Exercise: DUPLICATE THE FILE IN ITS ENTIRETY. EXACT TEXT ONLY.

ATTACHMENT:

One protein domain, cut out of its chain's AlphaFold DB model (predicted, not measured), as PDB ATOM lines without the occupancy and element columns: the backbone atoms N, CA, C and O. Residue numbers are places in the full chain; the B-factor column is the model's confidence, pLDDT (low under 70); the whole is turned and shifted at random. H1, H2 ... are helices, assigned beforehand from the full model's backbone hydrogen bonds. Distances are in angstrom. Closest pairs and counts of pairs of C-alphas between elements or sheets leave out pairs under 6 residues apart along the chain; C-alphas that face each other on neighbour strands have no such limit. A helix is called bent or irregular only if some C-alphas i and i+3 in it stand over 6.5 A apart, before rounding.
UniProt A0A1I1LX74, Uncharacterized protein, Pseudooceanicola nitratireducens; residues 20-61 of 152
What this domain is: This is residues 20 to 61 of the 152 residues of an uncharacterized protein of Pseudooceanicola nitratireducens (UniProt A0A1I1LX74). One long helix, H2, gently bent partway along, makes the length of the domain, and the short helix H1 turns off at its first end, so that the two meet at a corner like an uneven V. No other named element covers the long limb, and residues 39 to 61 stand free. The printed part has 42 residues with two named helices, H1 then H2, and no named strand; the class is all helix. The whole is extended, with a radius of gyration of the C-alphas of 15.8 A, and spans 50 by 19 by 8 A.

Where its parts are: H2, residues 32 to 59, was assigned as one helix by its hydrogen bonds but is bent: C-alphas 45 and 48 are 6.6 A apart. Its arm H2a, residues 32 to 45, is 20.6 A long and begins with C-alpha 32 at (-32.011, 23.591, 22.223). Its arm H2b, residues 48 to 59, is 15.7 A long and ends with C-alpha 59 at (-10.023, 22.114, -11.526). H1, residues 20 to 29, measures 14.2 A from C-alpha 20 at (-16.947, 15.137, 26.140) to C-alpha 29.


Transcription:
One protein domain, cut out of its chain's AlphaFold DB model (predicted, not measured), as PDB ATOM lines without the occupancy and element columns: the backbone atoms N, CA, C and O. Residue numbers are places in the full chain; the B-factor column is the model's confidence, pLDDT (low under 70); the whole is turned and shifted at random. H1, H2 ... are helices, assigned beforehand from the full model's backbone hydrogen bonds. Distances are in angstrom. Closest pairs and counts of pairs of C-alphas between elements or sheets leave out pairs under 6 residues apart along the chain; C-alphas that face each other on neighbour strands have no such limit. A helix is called bent or irregular only if some C-alphas i and i+3 in it stand over 6.5 A apart, before rounding.
UniProt A0A1I1LX74, Uncharacterized protein, Pseudooceanicola nitratireducens; residues 20-61 of 152
What this domain is: This is residues 20 to 61 of the 152 residues of an uncharacterized protein of Pseudooceanicola nitratireducens (UniProt A0A1I1LX74). One long helix, H2, gently bent partway along, makes the length of the domain, and the short helix H1 turns off at its first end, so that the two meet at a corner like an uneven V. No other named element covers the long limb, and residues 39 to 61 stand free. The printed part has 42 residues with two named helices, H1 then H2, and no named strand; the class is all helix. The whole is extended, with a radius of gyration of the C-alphas of 15.8 A, and spans 50 by 19 by 8 A.

Where its parts are: H2, residues 32 to 59, was assigned as one helix by its hydrogen bonds but is bent: C-alphas 45 and 48 are 6.6 A apart. Its arm H2a, residues 32 to 45, is 20.6 A long and begins with C-alpha 32 at (-32.011, 23.591, 22.223). Its arm H2b, residues 48 to 59, is 15.7 A long and ends with C-alpha 59 at (-10.023, 22.114, -11.526). H1, residues 20 to 29, measures 14.2 A from C-alpha 20 at (-16.947, 15.137, 26.140) to C-alpha 29.